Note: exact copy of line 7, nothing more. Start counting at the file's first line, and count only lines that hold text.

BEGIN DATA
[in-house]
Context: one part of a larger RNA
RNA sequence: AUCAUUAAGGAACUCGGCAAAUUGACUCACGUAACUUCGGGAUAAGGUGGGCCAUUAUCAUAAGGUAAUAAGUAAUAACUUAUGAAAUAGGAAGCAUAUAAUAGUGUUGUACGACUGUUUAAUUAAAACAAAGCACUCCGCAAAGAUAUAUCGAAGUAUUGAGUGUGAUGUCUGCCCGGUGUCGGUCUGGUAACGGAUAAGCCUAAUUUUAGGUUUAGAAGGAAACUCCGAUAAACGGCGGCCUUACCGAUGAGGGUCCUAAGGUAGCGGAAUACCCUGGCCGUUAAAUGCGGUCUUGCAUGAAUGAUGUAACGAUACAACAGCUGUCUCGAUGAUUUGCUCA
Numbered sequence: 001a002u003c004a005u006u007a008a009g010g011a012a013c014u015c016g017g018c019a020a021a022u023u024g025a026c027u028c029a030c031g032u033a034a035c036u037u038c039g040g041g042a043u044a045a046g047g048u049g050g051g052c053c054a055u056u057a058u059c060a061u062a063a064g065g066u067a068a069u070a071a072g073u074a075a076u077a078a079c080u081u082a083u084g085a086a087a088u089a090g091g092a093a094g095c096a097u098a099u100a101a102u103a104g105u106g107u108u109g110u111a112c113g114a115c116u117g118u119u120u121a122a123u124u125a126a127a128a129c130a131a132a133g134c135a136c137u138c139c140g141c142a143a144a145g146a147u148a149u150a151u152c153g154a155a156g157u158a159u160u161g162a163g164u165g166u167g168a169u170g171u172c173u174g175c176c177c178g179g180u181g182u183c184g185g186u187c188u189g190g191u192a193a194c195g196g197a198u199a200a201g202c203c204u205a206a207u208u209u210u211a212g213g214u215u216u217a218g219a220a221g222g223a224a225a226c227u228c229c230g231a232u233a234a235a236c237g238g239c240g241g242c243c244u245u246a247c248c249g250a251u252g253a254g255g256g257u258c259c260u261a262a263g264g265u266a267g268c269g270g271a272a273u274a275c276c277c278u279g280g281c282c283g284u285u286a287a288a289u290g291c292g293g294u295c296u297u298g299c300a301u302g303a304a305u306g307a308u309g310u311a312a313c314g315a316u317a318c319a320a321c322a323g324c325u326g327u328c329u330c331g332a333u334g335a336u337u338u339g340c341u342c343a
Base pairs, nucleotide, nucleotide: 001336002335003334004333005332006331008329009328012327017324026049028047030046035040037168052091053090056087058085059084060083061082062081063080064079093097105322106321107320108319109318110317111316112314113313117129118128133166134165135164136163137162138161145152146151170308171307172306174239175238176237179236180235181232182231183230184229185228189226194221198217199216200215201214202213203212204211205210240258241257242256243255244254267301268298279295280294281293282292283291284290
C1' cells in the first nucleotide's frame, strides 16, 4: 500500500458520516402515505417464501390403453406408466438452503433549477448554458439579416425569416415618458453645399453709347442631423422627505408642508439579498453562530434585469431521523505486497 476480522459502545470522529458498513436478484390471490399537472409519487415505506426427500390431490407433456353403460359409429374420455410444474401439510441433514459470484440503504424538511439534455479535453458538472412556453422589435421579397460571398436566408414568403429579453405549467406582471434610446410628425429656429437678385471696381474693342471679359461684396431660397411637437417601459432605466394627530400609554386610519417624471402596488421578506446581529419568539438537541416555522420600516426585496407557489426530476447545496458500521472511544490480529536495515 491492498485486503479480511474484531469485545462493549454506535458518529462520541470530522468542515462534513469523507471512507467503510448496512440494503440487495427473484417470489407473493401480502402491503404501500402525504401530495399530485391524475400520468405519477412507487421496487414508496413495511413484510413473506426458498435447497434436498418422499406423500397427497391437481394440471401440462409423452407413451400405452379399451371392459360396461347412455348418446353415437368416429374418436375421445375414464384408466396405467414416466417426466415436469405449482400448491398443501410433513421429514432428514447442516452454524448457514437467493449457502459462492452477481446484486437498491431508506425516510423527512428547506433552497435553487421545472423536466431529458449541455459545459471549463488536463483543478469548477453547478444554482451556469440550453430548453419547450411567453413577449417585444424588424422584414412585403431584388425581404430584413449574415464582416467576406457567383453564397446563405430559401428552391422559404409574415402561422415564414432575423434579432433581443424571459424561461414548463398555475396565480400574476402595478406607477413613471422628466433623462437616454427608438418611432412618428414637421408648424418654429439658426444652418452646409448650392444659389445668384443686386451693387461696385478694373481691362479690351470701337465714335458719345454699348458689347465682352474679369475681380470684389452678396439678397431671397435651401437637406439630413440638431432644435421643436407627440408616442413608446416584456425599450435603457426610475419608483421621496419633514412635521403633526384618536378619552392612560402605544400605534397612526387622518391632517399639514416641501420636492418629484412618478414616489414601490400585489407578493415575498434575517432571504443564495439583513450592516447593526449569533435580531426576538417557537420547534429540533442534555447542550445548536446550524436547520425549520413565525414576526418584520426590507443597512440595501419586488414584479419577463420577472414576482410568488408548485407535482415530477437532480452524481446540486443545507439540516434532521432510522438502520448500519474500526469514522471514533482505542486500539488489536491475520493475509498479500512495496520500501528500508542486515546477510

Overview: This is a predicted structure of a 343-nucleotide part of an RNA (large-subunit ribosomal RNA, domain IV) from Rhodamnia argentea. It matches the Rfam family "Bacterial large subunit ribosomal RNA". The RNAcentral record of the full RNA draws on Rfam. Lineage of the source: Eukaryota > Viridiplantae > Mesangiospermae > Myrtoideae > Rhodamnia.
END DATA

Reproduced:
Overview: This is a predicted structure of a 343-nucleotide part of an RNA (large-subunit ribosomal RNA, domain IV) from Rhodamnia argentea. It matches the Rfam family "Bacterial large subunit ribosomal RNA". The RNAcentral record of the full RNA draws on Rfam. Lineage of the source: Eukaryota > Viridiplantae > Mesangiospermae > Myrtoideae > Rhodamnia.